Lombardi: sede vacante and conclave explained

2013-02-23 Vatican Radio

(Vatican Radio) The Director of the Press Office of the Holy See, Fr. Federico Lombardi, SJ, held a briefing for Journalists on Friday, during which an explanation was given of the law governing the period sede vacante and the process of election of the new Bishop of Rome. The Secretary of the Pontifical Commission for the Interpretation of Legislative Texts, Bishop Juan Arrieta, presented the law, contained in the Apostolic Constitution Universi Dominici gregis and the June, 2007 motu proprio of Benedict XVI, which made modifications to the electoral process. Essentially, as of 8 PM Rome Time on Thursday, February 28, the See of Rome will be vacant.

A Professor of Canon Law at Rome’s Pontifical Gregorian University, Fr. James Conn SJ, explained to Vatican Radio that, from that moment, the governance of the Church through the organs of the Roman Curia goes into an administrative holding pattern, which lasts until the election of a new Bishop of Rome, who, by virtue of his office, shall be the Church's Universal Pastor. “There is an important canonical principle with regard to any sede vacante, [which is]: sede vacante nihil innovetur – ‘There is to be no innovation during a vacancy’ of any see. That principle [holds], and the College of Cardinals, all of them, would be the administrator of the Apostolic See in its vacancy.”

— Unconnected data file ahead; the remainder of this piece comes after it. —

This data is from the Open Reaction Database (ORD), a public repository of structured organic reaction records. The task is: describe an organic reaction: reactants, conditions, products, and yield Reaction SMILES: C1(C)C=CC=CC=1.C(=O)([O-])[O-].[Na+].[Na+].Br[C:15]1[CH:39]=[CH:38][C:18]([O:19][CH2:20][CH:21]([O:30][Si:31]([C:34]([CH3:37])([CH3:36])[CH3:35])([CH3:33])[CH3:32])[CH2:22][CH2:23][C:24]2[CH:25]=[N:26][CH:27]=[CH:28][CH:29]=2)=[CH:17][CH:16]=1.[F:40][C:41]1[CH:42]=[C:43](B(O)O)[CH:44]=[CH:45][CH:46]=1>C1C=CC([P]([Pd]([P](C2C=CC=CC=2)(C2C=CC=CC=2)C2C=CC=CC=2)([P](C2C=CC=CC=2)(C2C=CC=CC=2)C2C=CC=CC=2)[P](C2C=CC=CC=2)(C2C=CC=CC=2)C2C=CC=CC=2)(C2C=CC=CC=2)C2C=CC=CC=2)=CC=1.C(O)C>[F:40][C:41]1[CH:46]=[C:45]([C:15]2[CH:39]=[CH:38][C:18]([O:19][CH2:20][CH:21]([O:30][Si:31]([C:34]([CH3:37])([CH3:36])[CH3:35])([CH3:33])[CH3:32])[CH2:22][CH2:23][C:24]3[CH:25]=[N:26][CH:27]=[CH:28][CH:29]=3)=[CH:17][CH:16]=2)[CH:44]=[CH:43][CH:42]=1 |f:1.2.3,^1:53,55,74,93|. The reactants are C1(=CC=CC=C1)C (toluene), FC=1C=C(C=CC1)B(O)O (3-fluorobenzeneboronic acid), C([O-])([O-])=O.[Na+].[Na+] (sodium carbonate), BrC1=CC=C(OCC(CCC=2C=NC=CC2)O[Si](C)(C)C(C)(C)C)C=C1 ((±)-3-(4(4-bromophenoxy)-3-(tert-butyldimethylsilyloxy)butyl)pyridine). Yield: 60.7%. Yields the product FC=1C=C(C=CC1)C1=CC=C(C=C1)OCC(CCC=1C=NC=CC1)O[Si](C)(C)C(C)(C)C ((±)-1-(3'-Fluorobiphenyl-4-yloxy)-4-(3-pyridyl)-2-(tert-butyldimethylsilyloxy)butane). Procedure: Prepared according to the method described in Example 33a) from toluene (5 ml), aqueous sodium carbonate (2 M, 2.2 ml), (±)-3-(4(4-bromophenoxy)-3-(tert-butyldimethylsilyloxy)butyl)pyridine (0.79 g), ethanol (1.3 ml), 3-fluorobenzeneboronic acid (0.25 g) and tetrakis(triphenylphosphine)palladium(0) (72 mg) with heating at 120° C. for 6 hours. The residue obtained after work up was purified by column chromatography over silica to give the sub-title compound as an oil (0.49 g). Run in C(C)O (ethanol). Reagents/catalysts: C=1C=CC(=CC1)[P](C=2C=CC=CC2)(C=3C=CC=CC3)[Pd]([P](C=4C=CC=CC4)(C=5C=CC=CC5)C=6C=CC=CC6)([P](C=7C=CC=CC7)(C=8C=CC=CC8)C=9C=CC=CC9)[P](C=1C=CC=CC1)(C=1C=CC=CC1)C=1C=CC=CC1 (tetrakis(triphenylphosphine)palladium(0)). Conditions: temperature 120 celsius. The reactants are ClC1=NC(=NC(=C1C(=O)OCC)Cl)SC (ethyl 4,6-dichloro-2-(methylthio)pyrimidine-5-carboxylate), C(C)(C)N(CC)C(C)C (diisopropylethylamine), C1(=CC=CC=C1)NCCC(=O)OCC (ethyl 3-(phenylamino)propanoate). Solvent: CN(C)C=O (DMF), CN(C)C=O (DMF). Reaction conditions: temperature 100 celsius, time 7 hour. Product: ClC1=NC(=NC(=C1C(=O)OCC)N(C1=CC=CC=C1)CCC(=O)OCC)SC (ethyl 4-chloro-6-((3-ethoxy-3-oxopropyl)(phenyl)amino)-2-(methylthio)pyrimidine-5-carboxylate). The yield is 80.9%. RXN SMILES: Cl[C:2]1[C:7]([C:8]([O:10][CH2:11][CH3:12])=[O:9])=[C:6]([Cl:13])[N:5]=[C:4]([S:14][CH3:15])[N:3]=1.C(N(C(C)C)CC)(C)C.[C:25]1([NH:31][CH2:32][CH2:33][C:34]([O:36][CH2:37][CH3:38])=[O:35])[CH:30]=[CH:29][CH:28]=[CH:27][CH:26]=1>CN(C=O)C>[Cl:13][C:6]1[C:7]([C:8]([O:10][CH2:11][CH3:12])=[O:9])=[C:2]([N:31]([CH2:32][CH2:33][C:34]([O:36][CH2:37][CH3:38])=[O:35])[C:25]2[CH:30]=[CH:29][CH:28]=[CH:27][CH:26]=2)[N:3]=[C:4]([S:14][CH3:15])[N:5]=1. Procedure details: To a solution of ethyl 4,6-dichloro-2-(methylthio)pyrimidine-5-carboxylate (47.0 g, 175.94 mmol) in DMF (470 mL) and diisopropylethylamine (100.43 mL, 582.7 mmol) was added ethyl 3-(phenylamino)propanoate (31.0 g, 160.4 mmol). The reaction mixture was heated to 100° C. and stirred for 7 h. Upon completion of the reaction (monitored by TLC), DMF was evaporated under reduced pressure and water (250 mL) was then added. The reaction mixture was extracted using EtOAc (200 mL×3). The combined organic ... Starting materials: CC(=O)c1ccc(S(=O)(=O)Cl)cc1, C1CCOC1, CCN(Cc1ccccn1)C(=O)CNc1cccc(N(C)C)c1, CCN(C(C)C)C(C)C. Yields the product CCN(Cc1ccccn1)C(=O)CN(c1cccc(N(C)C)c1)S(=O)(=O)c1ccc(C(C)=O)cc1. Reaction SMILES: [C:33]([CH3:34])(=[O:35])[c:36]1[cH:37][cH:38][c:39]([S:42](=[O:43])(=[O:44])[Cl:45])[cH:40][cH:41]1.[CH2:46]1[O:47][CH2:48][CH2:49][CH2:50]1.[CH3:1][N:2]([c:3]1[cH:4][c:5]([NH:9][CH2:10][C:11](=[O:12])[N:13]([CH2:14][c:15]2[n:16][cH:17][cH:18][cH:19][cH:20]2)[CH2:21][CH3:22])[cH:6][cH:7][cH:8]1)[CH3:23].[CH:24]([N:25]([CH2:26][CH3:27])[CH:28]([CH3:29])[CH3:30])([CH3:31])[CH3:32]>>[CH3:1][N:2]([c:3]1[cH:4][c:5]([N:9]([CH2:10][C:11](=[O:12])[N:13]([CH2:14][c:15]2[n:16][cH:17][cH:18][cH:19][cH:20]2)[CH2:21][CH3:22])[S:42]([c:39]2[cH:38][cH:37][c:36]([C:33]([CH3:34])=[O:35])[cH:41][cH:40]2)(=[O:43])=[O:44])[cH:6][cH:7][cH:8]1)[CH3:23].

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The process of electing a new Pope requires a two-thirds majority of voting Cardinals. If, however, after thirty-three ballots, there is no such qualified majority, the College must choose between the two candidates with the most votes. Regarding the question how soon the Conclave could begin, Bishop Arietta of Legislative texts explained that Pope Benedict could establish a date, though he would have to do so before his resignation takes effect. Fr. Lombardi confirmed once again that there is a motu proprio being studied at present that could introduce some modifications that might affect the date on which the Conclave could begin, though the document has yet to be signed and promulgated.